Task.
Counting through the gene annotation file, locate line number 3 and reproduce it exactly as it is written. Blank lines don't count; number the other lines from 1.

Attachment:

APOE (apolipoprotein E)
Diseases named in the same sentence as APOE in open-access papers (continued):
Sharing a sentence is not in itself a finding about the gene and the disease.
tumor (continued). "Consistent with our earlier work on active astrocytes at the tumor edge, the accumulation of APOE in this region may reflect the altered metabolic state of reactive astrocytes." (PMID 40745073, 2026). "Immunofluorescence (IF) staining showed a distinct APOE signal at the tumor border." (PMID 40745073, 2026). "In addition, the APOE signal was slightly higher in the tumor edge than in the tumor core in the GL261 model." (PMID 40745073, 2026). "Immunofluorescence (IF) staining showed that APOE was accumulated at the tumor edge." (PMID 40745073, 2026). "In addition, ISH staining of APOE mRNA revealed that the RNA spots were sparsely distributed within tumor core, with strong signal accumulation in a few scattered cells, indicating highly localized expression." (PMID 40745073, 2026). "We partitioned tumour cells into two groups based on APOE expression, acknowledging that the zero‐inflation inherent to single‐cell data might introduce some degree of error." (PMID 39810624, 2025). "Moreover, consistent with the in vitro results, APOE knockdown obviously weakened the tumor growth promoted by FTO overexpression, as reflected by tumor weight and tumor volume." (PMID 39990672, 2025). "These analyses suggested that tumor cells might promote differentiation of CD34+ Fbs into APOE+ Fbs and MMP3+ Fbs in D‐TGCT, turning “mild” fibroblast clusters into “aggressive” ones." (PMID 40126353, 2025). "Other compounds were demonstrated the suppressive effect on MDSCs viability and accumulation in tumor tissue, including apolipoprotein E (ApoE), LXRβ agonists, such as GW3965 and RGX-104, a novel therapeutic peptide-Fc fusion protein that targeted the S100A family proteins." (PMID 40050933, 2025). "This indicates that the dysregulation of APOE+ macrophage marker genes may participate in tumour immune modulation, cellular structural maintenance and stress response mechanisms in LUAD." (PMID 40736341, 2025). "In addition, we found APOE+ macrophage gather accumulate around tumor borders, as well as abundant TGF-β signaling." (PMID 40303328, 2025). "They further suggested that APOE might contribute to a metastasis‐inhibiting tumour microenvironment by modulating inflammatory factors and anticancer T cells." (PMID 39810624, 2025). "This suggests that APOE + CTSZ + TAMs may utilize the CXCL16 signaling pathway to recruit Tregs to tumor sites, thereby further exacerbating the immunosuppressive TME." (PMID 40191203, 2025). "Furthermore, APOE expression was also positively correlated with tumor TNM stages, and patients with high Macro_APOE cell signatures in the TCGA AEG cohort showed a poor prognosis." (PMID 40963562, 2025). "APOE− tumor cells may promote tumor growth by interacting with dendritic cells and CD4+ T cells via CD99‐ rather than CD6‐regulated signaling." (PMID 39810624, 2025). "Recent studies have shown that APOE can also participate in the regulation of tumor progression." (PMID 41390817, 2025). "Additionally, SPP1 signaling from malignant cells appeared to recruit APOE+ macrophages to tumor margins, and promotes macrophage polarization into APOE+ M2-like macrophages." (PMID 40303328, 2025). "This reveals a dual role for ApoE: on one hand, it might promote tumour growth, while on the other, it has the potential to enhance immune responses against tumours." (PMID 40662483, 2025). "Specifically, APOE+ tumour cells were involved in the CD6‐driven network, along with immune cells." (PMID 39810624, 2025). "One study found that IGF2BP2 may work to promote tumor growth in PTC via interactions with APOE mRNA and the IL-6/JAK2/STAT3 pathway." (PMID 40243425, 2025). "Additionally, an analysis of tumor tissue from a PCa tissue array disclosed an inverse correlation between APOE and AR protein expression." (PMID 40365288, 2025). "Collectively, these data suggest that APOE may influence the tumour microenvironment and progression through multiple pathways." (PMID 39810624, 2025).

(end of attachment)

Sharing a sentence is not in itself a finding about the gene and the disease.